Fired Google employees accuse company of union-busting

Group will take grievances to National Labor Relations Board "as a first step"

Four former Google employees who were fired last week are accusing the company of union-busting, announcing their intent to take their grievance to the National Labor Relations Board.

In a Medium post, former Google engineers Laurence Berland, Paul Duke, Rebecca Rivers, and Sophie Waldman attest that while Google's code of conduct encourages employees to speak up if they see something they don't think is right, their vocal disapproval of numerous company actions and collective action to affect change resulted in them being fired over Thanksgiving week.

In the post, the group lists a number of issues they feel Google ought to be held accountable for, including their support of a 2018 walkout against protecting executives who sexually assault employees, concerns about retaliation against employees who brought issues to HR, various YouTube policy problems causing harm to the LGBTQ community, and many more.

The former employees claim that in response to these actions and other similar ones, Google hired a known union-busting firm and then fired the four employees a few weeks later (Google denies the firm had anything to do with any of its internal policies). They say the reasoning given was that they had looked at and distributed off-limits documents, but that Google was using this as an excuse to remove them for organizing:

"Google redrafted its policies, making it a fireable offense to even look at certain documents...The policy was unclear, even explicitly stating the documents didn't have to be labeled to be off-limits. No meaningful guidance has ever been offered on how employees could consistently comply with this policy. The policy change amounted to: access at your own risk and let executives figure out whether you should be punished after the fact.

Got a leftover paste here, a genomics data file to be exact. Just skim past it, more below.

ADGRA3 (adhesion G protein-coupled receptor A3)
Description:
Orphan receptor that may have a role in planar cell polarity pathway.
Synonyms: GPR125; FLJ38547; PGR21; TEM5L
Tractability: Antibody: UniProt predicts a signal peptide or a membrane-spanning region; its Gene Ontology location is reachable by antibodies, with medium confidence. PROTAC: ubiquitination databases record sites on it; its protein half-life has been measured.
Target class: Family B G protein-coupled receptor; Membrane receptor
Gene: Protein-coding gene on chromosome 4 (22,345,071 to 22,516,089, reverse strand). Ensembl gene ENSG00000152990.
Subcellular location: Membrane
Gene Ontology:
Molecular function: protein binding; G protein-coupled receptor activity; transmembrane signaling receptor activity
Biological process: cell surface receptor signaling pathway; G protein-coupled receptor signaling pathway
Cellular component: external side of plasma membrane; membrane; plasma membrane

"We knew then, and it's clear now: this policy change was setting up an excuse to retaliate against organizers, allowing the company a pretext for picking and choosing who to target."

The group plans to file unfair labor practice charges with the National Labor Relations Board "as a first step," and has encouraged their former employees to organize and hold the company accountable.

In response to an inquiry on the firings, a Google spokeswoman gave the following statement to

"We dismissed four individuals who were engaged in intentional and often repeated violations of our longstanding data security policies, including systematically accessing and disseminating other employees' materials and work. No one has been dismissed for raising concerns or debating the company's activities."

Google added that it did send a reminder of existing data classification and security policies to all employees earlier in the year. Additionally, the company offered an example of a case of violation of its data policies that prompted the reminders (though it did not confirm if it was related to the firings) that involved an individual setting up calendar notifications to be informed of multiple employees' whereabouts, including personal apppointments, making those employees feel uncomfortable or unsafe.

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